Consider also using the following options:

    • --user-agent='Mozilla/5.0 Firefox/40.0' will set your user agent to appear as if you are using Firefox to access the site. This is useful since some sites disallow crawler-like user agents or else display different pages depending on the user agent.
    • --restrict-file-names=nocontrol will prevent wget from touching special characters in the URL. This often is useful if you are downloading from a site with filenames containing many Unicode characters.4

    cURL is a similar utility to wget that has similar features. On Mac OS X and many BSD systems, cURL is the default downloader instead of wget. You may also be interested in finding other programs that are intended for mirroring sites, such as HTTrack.

  7. Examine the website to see if there are any patterns or structure to it. If a site cannot be mirrored easily using wget (or similar utility), then it is time for another strategy. Many sites, such as web forums, have explicit patterns in the URL, such as numbered threads.

    To take an example, we can look at AutoAdmit, a notorious discussion board. One of the threads on the site has the URL However, we might notice that the only crucial number here is the thread_id; indeed, navigating to just shows an essentially identical page. We might now try to deduce that the general AutoAdmit URL structure is, where N is some number; trying several URLs that are instances of this general pattern confirms this. After this, it is a matter of looping through all the threads and downloading them; in bash:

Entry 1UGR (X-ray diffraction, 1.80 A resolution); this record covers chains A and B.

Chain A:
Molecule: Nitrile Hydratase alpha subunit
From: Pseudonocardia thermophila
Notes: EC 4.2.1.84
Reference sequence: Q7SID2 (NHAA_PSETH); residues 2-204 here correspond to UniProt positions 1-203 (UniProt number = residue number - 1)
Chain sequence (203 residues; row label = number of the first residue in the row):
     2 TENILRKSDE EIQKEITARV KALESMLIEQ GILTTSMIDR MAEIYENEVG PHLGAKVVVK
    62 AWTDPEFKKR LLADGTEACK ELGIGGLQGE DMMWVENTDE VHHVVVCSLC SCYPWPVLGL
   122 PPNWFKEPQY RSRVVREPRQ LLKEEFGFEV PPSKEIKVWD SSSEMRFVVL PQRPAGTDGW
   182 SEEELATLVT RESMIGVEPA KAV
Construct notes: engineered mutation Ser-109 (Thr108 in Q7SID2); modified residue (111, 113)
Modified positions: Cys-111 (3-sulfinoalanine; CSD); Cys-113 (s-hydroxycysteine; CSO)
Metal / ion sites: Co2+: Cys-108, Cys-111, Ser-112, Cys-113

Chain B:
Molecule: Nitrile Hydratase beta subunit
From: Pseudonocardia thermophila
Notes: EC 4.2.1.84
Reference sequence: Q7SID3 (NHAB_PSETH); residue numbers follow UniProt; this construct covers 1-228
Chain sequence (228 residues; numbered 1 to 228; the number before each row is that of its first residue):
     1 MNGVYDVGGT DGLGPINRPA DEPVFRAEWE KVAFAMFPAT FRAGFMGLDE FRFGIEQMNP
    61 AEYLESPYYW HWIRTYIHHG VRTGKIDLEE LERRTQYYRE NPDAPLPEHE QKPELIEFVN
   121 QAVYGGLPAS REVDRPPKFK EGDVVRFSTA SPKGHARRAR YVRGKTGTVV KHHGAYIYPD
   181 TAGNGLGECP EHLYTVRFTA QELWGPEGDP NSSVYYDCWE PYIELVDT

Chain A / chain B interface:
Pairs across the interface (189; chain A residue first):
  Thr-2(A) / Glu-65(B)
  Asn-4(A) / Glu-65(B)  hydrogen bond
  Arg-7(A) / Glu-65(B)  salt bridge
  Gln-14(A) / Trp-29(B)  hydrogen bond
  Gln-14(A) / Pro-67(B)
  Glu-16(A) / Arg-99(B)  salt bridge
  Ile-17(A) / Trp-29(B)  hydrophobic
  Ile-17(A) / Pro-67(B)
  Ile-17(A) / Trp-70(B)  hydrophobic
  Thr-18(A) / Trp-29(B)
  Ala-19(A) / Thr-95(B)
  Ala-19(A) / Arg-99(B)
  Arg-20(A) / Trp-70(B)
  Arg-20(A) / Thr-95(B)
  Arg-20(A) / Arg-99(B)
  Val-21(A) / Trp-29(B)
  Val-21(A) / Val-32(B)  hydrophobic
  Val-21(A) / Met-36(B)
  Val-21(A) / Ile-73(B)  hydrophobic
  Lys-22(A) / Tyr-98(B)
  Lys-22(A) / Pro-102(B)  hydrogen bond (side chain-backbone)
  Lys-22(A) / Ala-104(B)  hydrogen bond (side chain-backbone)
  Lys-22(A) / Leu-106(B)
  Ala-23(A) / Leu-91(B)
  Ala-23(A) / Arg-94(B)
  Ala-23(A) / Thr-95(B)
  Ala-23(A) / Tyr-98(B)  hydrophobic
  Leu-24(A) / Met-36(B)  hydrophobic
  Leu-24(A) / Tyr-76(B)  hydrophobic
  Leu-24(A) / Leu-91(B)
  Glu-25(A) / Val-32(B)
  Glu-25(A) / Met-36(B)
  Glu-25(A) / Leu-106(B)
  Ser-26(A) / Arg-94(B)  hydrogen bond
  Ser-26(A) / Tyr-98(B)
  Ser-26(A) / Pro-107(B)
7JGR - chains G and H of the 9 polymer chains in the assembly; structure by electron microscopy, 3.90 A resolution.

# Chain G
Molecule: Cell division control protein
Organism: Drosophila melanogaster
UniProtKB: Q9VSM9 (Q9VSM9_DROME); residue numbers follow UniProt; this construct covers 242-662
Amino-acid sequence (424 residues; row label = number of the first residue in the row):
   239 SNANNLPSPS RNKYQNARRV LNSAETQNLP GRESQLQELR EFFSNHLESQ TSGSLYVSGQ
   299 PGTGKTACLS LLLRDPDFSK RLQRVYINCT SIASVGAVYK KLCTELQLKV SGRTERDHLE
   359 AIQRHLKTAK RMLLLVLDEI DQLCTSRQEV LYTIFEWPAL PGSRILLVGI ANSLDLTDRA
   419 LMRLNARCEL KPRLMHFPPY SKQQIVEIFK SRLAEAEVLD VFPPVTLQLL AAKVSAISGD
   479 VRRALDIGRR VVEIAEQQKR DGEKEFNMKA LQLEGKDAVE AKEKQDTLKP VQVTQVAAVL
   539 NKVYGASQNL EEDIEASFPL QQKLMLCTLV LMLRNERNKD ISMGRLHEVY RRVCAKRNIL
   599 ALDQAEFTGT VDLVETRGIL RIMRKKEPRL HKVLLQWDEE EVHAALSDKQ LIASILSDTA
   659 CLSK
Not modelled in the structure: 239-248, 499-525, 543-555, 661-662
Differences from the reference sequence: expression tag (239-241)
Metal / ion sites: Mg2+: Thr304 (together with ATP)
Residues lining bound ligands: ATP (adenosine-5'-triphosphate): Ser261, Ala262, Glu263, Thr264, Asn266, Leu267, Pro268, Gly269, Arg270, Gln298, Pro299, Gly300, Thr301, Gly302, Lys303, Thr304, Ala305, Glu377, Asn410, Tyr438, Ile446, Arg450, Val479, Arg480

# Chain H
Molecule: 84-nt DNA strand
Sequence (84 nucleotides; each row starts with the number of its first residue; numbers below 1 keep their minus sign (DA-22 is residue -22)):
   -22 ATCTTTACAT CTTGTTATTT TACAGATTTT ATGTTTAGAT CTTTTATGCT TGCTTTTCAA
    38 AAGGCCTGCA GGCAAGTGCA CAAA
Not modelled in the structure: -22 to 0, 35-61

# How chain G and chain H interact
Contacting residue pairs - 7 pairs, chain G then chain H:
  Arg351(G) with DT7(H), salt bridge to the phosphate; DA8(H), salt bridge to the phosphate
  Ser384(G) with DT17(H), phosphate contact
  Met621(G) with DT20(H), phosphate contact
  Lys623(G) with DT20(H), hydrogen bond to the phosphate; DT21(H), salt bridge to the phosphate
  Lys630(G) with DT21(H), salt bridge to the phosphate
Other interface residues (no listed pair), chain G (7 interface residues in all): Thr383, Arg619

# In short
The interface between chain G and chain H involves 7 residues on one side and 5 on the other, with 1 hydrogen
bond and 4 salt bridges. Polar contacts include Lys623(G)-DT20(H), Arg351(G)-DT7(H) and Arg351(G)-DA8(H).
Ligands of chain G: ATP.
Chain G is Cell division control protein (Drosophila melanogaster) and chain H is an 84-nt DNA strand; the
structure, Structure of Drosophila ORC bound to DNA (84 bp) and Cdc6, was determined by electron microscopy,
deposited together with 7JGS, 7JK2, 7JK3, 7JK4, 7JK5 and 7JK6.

for i in {1..2993725}
        wget -A 'Mozilla/5.0 Firefox/40.0' \
        sleep 0.3s

    Of course, the URL structure of AutoAdmit is one of the simplest. Other sites, like WordPress blogs, may require e.g. looping through the archive pages after calculating how many pages of posts are in each month (though WordPress blogs also tend to be quite amenable to a naïve crawl). There is no general way to go about this, so you might be on your own; searching around on Google can often be very helpful.

  8. If the site has a lot of JavaScript, consider more advanced or tedious techniques for downloading the site. In recent times, the web has shifted increasingly toward the heavy use of JavaScript and other interactive elements (sometimes called DOM scripting). While this shift has allowed the web to “rival native applications without a hefty initial download, without an install process, and do so across devices old and new”5, it is still often the subject of ridicule6 and criticism7. In terms of archiving websites, JavaScript and interactive elements are almost always bad news. There are several strategies of trying to deal with archiving a JavaScript-heavy site.

    One approach is to try to avoid JavaScript entirely. Many sites make available RSS or Atom feeds that readers can use to keep up with new content. For archivers, web feeds are useful because it is static XML, which makes downloading and processing easy. This is especially useful if you want to continue making snapshots of the site: just follow the relevant feeds and you will automatically have what you want (if you’re lucky; many sites only show previews on feeds, or the authors may edit the content afterwards, etc., which complicates matters). A caveat here is that most web feeds only contain the newest several posts or articles, so retroactively archiving a site may not be possible.

    Other things to look into:

    • In-browser JavaScript to e.g. automatically click on elements